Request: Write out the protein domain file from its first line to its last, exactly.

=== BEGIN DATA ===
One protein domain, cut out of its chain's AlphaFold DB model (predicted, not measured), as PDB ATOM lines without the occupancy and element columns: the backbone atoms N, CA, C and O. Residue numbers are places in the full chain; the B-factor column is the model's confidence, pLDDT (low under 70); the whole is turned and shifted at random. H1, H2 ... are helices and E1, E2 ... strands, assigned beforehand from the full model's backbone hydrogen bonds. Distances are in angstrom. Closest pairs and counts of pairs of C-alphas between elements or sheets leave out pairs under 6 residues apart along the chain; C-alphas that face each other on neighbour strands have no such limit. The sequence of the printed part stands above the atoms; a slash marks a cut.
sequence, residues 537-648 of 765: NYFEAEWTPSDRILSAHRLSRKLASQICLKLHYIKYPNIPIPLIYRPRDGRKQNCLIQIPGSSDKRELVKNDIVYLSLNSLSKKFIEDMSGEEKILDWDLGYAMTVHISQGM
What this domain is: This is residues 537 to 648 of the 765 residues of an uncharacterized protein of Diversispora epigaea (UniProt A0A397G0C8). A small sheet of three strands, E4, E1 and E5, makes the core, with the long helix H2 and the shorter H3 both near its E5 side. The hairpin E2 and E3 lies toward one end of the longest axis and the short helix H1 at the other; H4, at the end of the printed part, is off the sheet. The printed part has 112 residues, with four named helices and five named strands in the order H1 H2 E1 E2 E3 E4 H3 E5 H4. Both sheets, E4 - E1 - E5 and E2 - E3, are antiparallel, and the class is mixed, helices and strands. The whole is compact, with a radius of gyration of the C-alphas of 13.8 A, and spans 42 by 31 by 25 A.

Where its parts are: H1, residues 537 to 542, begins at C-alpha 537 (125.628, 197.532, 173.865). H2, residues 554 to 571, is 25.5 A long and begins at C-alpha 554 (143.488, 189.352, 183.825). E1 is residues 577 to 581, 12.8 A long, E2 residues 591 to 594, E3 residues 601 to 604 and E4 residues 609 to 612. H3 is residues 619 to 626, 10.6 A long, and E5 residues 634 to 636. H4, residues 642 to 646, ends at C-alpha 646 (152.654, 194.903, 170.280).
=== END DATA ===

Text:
One protein domain, cut out of its chain's AlphaFold DB model (predicted, not measured), as PDB ATOM lines without the occupancy and element columns: the backbone atoms N, CA, C and O. Residue numbers are places in the full chain; the B-factor column is the model's confidence, pLDDT (low under 70); the whole is turned and shifted at random. H1, H2 ... are helices and E1, E2 ... strands, assigned beforehand from the full model's backbone hydrogen bonds. Distances are in angstrom. Closest pairs and counts of pairs of C-alphas between elements or sheets leave out pairs under 6 residues apart along the chain; C-alphas that face each other on neighbour strands have no such limit. The sequence of the printed part stands above the atoms; a slash marks a cut.
sequence, residues 537-648 of 765: NYFEAEWTPSDRILSAHRLSRKLASQICLKLHYIKYPNIPIPLIYRPRDGRKQNCLIQIPGSSDKRELVKNDIVYLSLNSLSKKFIEDMSGEEKILDWDLGYAMTVHISQGM
What this domain is: This is residues 537 to 648 of the 765 residues of an uncharacterized protein of Diversispora epigaea (UniProt A0A397G0C8). A small sheet of three strands, E4, E1 and E5, makes the core, with the long helix H2 and the shorter H3 both near its E5 side. The hairpin E2 and E3 lies toward one end of the longest axis and the short helix H1 at the other; H4, at the end of the printed part, is off the sheet. The printed part has 112 residues, with four named helices and five named strands in the order H1 H2 E1 E2 E3 E4 H3 E5 H4. Both sheets, E4 - E1 - E5 and E2 - E3, are antiparallel, and the class is mixed, helices and strands. The whole is compact, with a radius of gyration of the C-alphas of 13.8 A, and spans 42 by 31 by 25 A.

Where its parts are: H1, residues 537 to 542, begins at C-alpha 537 (125.628, 197.532, 173.865). H2, residues 554 to 571, is 25.5 A long and begins at C-alpha 554 (143.488, 189.352, 183.825). E1 is residues 577 to 581, 12.8 A long, E2 residues 591 to 594, E3 residues 601 to 604 and E4 residues 609 to 612. H3 is residues 619 to 626, 10.6 A long, and E5 residues 634 to 636. H4, residues 642 to 646, ends at C-alpha 646 (152.654, 194.903, 170.280).